Australia: Beware the sleeping tiger when tendering for projects – administration risk!

Last Updated: 20 January 2016
Article by Jane Wild
Focus: Tendering for projects - administration risk
Services: Property & Projects
Industry Focus: Property

Lawyers are often asked to provide a high level 'red flag/horrors only' review of potential risks under proposed project documentation for tenderers. Quite often the party requesting the review is a new entrant in the Australian market, or a newly formed Australian company venturing into the major project space in its own name for the very first time. These parties will have a proven track record in the technical delivery of such projects and will therefore encounter few issues in preparing and pricing the technical aspects of the proposal. However, if and when these parties decide to submit a tender response without the assistance of a local in-house legal team who would ordinarily advise on the legal aspects of the contract for the purposes of the tender response, there are several considerations that can sometimes be overlooked.

It can be very tempting for some parties to resist proposing any departures to the contract terms in the belief that it will take their company out of the running, and in the hope that it will assist in getting their first project over the line and on to the deal sheet. Matters can become more complicated if the contract in question is a subcontract drafted on a back-to-back basis with a head contract, as the head contracting party in these circumstances will naturally seek to pass down all corresponding risks. Sometimes the scope for negotiation will be very limited.

In addition to the commonly known risks, it is very easy to overlook the sleeping tiger in this process – administration risk.

What to look out for

In any high level risk review, there are generally three key categories of concern from a legal perspective regardless of the nature/subject matter of the project. The first two categories of risk are well known and typically receive the most attention.

  • Liability: What is your total potential liability to the other party (worst case scenario) and how could such liability arise? Is liability for consequential loss excluded? Are you required to provide indemnities? Does the contract provide for a proportionate reduction in liability to the extent the loss is caused or contributed to by others? Is liability capped, and if it is capped, are the exclusions to the cap so significant as to render the cap meaningless or will you end up carrying significant uninsurable liability?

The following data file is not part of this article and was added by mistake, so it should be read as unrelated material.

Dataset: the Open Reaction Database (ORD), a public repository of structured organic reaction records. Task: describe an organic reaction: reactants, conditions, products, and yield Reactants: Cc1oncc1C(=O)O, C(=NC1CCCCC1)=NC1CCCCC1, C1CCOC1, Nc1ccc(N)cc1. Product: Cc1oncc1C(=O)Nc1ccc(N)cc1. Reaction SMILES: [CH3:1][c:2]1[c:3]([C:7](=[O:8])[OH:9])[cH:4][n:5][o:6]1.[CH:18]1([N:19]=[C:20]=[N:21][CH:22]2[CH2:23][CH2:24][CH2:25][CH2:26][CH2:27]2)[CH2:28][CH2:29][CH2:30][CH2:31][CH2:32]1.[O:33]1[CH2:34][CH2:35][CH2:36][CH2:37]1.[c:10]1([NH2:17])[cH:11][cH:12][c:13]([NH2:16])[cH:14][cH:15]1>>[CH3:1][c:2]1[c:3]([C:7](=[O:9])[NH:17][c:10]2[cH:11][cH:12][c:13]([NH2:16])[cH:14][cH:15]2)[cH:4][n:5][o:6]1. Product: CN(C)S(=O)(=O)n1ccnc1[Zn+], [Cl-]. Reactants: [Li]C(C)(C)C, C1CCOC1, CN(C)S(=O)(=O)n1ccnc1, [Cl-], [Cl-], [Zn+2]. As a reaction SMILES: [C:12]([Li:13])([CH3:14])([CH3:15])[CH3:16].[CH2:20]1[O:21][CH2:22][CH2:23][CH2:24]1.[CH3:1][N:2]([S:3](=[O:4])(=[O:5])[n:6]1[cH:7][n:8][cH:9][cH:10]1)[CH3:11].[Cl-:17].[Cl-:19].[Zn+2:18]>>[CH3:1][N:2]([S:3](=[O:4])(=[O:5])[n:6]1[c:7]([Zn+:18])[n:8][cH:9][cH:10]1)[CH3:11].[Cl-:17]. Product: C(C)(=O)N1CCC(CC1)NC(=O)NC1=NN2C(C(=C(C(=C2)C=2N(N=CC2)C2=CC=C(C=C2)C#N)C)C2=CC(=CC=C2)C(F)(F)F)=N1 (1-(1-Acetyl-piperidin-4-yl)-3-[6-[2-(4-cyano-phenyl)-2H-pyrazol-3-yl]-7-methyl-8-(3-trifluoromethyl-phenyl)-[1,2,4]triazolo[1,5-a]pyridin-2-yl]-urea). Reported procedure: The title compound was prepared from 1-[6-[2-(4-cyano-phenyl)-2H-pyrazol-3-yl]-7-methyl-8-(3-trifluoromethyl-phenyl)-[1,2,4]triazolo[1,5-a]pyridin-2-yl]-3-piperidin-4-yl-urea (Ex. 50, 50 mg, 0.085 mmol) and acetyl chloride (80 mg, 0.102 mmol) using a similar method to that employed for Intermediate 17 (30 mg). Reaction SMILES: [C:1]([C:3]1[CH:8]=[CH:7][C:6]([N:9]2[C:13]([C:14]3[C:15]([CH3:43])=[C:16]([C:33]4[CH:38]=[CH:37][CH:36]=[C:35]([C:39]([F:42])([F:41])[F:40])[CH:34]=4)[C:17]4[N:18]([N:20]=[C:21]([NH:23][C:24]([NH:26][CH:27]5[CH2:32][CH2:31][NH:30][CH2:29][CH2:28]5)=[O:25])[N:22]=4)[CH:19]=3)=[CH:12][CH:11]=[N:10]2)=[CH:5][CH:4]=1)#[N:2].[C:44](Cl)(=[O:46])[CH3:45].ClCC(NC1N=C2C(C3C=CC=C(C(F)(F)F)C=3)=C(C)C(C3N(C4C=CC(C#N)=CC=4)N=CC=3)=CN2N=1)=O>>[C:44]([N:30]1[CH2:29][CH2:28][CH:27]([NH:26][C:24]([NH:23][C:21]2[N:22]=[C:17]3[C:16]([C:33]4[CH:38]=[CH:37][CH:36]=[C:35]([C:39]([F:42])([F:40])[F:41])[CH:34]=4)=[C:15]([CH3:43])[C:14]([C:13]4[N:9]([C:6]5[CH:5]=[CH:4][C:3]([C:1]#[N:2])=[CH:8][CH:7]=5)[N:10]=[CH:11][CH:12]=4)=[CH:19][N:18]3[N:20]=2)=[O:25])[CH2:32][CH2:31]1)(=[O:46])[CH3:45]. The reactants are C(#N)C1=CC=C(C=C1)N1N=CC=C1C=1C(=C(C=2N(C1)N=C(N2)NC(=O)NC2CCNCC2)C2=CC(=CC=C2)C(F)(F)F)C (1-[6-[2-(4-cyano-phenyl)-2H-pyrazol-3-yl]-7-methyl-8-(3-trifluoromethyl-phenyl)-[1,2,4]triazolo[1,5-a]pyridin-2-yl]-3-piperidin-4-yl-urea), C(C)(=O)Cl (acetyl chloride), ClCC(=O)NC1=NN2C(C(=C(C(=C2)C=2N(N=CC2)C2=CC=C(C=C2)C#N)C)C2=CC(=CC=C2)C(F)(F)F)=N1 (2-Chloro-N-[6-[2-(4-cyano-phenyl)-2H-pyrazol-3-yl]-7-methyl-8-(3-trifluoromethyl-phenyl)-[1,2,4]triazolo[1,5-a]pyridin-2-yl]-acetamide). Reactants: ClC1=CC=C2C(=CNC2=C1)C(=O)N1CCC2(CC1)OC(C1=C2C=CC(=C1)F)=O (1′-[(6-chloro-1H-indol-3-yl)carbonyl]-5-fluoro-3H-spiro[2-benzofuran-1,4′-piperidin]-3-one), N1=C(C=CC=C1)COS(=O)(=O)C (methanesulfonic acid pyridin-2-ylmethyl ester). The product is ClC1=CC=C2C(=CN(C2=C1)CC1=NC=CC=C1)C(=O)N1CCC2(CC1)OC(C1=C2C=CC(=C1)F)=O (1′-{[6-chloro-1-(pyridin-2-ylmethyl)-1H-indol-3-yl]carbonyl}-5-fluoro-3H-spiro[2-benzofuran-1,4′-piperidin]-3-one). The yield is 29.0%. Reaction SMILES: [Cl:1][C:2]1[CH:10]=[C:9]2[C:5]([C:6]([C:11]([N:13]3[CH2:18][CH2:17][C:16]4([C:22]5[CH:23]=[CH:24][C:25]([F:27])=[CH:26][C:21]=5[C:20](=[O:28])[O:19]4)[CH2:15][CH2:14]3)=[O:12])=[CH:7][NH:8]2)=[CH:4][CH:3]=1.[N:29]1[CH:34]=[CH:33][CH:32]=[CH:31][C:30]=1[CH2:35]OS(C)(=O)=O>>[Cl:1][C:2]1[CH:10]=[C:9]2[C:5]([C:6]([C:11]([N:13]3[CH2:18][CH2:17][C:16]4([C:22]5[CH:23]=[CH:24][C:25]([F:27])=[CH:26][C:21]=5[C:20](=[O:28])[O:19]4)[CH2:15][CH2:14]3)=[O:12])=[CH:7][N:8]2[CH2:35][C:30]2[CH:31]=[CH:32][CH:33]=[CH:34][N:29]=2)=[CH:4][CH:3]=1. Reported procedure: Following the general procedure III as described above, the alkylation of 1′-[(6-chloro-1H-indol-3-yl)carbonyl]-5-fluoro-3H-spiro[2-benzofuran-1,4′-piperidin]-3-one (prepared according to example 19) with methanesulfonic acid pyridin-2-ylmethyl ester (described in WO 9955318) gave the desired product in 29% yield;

• Entitlements: How do the payment provisions operate? What must you achieve/provide to ensure timely payment so as to avoid cash flow issues? What deliverables are required and when? Under what circumstances can payment be withheld or delayed? Which party takes on the risk for neutral delays and/or concurrent delays? What notices are required to obtain entitlements and in what time frames must these be provided? Are there time bars?

Most contracts will contain provisions to address some (or indeed all) of the above issues and this list is by no means exhaustive. Whether they are acceptable or open for negotiation by the other party will vary on a case by case basis depending on the type of project (high profile or not), the nature of the contracting parties (public or private) and the key drivers for the project (whether it is time/cost and/or quality critical).

Regardless of the particular facts, there is a third consideration that is often overlooked, but is critical for any party preparing a tender response. It is this: in addition to considering the contract and pricing the technical delivery aspects of a project, it is important to remember the need to factor in (and price) the administration risks.

Administration risks and management/mitigation – what you should know